Why Did the Ocelot Cross the Road…

Endangered Ocelot

Endangered Ocelot

This is Passport to Texas

Roads provide convenient travel to work, school and home for humans—but not for wildlife.

You have habitat loss. And then that physical road can act as a barrier to wildlife. It can impact habitat connectivity. Which, then, in turn can impact genetic transfer of information between populations, and weaken the genetic background for a species.

Laura Zebehazy, program leader for Wildlife Habitat Assessment, studies the impacts of roadways on wildlife, known as road ecology.

Basically, it is where biologists, engineers, landscape architects… try to evaluate the impacts that road infrastructure has on wildlife habitat connectivity, air pollution, noise pollution, and try to find solutions to alleviate those impacts from that type of development.

Endangered ocelots that live in Rio Grande Valley brush country have died on SH 100. TxDOT, in consultation with US Fish and Wildlife Service and Texas Parks and Wildlife, completed four wildlife underpasses along this popular route to South Padre Island.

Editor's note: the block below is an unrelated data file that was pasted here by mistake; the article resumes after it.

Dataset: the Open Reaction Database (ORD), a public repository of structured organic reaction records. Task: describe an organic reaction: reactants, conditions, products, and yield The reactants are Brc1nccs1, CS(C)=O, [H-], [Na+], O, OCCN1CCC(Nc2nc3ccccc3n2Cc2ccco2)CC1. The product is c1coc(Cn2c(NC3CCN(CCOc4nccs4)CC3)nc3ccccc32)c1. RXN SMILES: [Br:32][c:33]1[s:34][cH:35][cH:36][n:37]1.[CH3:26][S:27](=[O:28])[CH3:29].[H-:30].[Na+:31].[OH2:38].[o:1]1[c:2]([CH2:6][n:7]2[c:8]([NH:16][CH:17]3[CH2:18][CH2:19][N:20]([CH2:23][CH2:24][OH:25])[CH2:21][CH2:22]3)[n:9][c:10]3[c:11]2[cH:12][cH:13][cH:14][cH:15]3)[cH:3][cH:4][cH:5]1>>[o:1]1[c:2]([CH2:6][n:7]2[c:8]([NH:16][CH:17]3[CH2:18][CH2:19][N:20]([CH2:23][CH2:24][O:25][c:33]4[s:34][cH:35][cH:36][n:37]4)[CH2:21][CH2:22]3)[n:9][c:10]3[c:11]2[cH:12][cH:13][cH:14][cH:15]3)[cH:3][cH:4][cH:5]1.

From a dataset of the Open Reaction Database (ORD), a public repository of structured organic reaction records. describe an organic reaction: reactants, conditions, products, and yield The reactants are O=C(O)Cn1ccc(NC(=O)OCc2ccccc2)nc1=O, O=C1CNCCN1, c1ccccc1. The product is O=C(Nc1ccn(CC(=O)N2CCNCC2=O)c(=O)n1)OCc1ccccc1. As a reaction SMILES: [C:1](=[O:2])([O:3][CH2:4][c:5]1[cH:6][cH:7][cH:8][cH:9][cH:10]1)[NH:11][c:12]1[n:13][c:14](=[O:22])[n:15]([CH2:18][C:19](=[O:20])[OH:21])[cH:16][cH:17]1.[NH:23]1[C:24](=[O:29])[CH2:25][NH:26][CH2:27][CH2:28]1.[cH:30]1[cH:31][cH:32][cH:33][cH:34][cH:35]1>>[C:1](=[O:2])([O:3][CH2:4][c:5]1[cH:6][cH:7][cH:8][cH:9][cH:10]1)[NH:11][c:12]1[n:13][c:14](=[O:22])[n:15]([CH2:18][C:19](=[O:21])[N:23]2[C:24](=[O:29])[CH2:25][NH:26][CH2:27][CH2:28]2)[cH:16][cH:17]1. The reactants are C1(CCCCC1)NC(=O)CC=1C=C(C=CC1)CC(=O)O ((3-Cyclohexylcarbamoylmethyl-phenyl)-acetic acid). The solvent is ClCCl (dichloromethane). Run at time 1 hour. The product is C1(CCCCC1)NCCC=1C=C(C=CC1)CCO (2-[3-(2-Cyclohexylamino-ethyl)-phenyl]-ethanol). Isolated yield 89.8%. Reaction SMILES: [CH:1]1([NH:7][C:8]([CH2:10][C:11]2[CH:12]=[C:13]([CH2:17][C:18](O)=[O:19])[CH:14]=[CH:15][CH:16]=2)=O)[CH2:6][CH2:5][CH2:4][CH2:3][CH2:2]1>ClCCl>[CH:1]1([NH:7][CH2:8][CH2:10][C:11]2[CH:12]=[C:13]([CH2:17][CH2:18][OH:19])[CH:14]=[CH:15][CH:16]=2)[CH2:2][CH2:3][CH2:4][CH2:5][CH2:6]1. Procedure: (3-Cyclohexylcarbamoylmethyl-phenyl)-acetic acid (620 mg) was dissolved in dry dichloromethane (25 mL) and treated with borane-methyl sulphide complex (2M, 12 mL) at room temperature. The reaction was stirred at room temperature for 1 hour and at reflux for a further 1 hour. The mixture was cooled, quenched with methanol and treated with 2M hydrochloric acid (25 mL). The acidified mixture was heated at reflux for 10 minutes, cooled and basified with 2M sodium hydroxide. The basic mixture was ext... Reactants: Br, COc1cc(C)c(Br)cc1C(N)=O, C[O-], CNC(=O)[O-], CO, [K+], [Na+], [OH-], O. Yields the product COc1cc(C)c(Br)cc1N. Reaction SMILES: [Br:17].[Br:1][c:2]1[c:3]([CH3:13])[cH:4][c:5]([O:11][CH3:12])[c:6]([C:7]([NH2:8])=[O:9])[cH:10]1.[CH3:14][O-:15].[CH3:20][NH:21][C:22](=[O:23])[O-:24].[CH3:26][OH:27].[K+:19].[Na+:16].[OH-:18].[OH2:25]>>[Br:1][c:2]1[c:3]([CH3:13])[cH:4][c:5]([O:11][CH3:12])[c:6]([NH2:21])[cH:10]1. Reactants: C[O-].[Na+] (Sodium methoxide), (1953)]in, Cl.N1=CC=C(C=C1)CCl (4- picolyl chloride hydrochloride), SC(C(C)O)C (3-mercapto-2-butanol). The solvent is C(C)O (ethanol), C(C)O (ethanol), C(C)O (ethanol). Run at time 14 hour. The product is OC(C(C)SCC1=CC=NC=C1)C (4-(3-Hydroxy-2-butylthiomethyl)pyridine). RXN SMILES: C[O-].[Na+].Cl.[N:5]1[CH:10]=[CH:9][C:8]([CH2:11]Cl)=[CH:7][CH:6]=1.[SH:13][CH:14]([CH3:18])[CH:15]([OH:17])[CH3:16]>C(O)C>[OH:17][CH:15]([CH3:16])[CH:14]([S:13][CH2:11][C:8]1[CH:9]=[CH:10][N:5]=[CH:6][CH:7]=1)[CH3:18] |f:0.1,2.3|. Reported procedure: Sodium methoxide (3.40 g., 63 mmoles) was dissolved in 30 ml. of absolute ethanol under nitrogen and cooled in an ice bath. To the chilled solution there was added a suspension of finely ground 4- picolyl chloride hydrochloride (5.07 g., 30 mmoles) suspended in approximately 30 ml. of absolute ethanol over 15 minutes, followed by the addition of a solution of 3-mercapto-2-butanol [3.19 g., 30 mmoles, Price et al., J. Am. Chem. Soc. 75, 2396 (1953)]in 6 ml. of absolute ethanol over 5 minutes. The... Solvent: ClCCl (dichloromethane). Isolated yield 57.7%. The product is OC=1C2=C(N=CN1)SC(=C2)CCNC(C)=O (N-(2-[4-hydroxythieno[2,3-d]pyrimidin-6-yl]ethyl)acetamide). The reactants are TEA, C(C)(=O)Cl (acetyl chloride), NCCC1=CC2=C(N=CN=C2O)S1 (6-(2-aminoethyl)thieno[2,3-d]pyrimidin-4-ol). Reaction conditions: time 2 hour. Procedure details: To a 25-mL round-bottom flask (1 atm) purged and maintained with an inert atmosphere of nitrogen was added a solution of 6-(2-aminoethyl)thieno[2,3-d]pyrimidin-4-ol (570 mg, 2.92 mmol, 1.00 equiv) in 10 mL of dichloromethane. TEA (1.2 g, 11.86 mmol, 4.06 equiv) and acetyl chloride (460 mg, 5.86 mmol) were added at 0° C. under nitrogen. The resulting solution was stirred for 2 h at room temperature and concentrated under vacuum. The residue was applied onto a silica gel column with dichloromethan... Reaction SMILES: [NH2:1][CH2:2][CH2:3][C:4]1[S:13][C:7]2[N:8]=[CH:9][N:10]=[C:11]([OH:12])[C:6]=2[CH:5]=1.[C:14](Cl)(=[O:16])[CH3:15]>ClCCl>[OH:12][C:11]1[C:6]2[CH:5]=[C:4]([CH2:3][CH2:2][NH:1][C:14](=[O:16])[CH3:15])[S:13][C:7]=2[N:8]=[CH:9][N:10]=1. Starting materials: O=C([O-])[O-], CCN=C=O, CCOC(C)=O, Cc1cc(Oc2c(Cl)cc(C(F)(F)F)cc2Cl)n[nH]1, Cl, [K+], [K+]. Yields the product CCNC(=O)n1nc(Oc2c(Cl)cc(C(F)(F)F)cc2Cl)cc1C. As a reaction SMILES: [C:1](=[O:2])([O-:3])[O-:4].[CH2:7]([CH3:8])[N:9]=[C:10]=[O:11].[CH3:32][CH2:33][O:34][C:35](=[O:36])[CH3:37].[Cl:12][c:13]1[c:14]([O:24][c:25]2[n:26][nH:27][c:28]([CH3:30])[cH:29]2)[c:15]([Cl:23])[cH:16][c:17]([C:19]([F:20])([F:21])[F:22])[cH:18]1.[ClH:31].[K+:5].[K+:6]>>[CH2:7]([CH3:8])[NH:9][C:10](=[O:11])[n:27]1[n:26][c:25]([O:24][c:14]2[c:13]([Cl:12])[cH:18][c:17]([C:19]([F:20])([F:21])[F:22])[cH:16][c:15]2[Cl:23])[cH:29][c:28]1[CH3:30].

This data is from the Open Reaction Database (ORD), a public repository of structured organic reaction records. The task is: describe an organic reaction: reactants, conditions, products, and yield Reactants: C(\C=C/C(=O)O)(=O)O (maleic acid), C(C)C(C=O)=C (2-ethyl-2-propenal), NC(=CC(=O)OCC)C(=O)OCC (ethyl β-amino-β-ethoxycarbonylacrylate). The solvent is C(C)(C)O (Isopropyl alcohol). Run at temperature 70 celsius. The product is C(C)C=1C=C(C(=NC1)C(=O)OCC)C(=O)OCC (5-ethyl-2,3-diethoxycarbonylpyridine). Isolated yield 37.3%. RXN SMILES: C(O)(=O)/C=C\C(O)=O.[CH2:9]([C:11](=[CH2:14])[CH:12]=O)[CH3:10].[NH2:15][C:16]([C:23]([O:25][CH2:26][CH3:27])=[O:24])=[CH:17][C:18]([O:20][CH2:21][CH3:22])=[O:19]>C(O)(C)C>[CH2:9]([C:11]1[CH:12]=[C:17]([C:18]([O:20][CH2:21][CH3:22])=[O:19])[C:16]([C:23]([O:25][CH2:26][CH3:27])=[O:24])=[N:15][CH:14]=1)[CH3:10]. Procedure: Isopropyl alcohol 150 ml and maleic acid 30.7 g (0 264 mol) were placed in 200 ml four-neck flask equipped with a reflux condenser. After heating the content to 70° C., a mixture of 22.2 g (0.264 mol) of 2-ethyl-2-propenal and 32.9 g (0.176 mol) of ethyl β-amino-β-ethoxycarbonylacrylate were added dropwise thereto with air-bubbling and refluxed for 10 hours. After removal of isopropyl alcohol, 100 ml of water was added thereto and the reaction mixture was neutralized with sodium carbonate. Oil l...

To allow ocelot and any other wildlife in the area to move under the road between the Bahia Grande to the south, and the Port of Brownsville area up north towards Laguna Atascosa National Wildlife Refuge.

With wildlife cameras in place, TxDOT will collect data on these solutions and adjust as necessary to save this (and other) rare species.

The Wildlife restoration Program supports our series. [WL.W136M8]

For Texas Parks and Wildlife…I’m Cecilia Nasti.

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